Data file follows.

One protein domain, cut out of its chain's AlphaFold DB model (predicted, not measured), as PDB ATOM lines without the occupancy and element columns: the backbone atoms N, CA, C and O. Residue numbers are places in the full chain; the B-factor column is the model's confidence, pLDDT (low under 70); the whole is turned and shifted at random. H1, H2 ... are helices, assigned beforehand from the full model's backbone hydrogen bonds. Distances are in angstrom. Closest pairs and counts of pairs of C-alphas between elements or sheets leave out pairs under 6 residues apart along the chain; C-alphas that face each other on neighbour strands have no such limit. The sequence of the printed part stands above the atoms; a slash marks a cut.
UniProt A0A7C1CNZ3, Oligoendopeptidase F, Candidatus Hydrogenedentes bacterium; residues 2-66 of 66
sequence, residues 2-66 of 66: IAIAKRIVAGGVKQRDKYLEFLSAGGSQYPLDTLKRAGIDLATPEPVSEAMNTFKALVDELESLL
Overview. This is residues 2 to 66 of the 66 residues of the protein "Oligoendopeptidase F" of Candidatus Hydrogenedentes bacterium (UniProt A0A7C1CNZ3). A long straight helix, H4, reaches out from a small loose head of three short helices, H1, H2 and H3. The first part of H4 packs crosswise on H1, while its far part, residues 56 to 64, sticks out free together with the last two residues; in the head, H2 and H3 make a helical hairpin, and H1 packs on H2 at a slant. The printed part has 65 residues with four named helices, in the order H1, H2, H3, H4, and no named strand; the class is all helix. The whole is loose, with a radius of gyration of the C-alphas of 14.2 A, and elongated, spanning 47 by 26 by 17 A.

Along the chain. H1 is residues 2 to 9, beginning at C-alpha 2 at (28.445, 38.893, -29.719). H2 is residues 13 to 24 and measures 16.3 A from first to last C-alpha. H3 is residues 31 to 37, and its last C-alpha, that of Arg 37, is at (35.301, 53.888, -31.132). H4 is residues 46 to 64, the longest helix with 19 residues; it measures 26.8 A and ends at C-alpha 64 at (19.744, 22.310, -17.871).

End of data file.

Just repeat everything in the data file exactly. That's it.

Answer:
One protein domain, cut out of its chain's AlphaFold DB model (predicted, not measured), as PDB ATOM lines without the occupancy and element columns: the backbone atoms N, CA, C and O. Residue numbers are places in the full chain; the B-factor column is the model's confidence, pLDDT (low under 70); the whole is turned and shifted at random. H1, H2 ... are helices, assigned beforehand from the full model's backbone hydrogen bonds. Distances are in angstrom. Closest pairs and counts of pairs of C-alphas between elements or sheets leave out pairs under 6 residues apart along the chain; C-alphas that face each other on neighbour strands have no such limit. The sequence of the printed part stands above the atoms; a slash marks a cut.
UniProt A0A7C1CNZ3, Oligoendopeptidase F, Candidatus Hydrogenedentes bacterium; residues 2-66 of 66
sequence, residues 2-66 of 66: IAIAKRIVAGGVKQRDKYLEFLSAGGSQYPLDTLKRAGIDLATPEPVSEAMNTFKALVDELESLL
Overview. This is residues 2 to 66 of the 66 residues of the protein "Oligoendopeptidase F" of Candidatus Hydrogenedentes bacterium (UniProt A0A7C1CNZ3). A long straight helix, H4, reaches out from a small loose head of three short helices, H1, H2 and H3. The first part of H4 packs crosswise on H1, while its far part, residues 56 to 64, sticks out free together with the last two residues; in the head, H2 and H3 make a helical hairpin, and H1 packs on H2 at a slant. The printed part has 65 residues with four named helices, in the order H1, H2, H3, H4, and no named strand; the class is all helix. The whole is loose, with a radius of gyration of the C-alphas of 14.2 A, and elongated, spanning 47 by 26 by 17 A.

Along the chain. H1 is residues 2 to 9, beginning at C-alpha 2 at (28.445, 38.893, -29.719). H2 is residues 13 to 24 and measures 16.3 A from first to last C-alpha. H3 is residues 31 to 37, and its last C-alpha, that of Arg 37, is at (35.301, 53.888, -31.132). H4 is residues 46 to 64, the longest helix with 19 residues; it measures 26.8 A and ends at C-alpha 64 at (19.744, 22.310, -17.871).